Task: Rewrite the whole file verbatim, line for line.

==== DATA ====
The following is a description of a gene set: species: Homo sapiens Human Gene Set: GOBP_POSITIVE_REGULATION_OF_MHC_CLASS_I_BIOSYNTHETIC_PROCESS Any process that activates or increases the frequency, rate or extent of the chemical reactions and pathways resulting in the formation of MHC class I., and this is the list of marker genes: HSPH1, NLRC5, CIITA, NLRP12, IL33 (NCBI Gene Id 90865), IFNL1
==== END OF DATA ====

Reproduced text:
The following is a description of a gene set: species: Homo sapiens Human Gene Set: GOBP_POSITIVE_REGULATION_OF_MHC_CLASS_I_BIOSYNTHETIC_PROCESS Any process that activates or increases the frequency, rate or extent of the chemical reactions and pathways resulting in the formation of MHC class I., and this is the list of marker genes: HSPH1, NLRC5, CIITA, NLRP12, IL33 (NCBI Gene Id 90865), IFNL1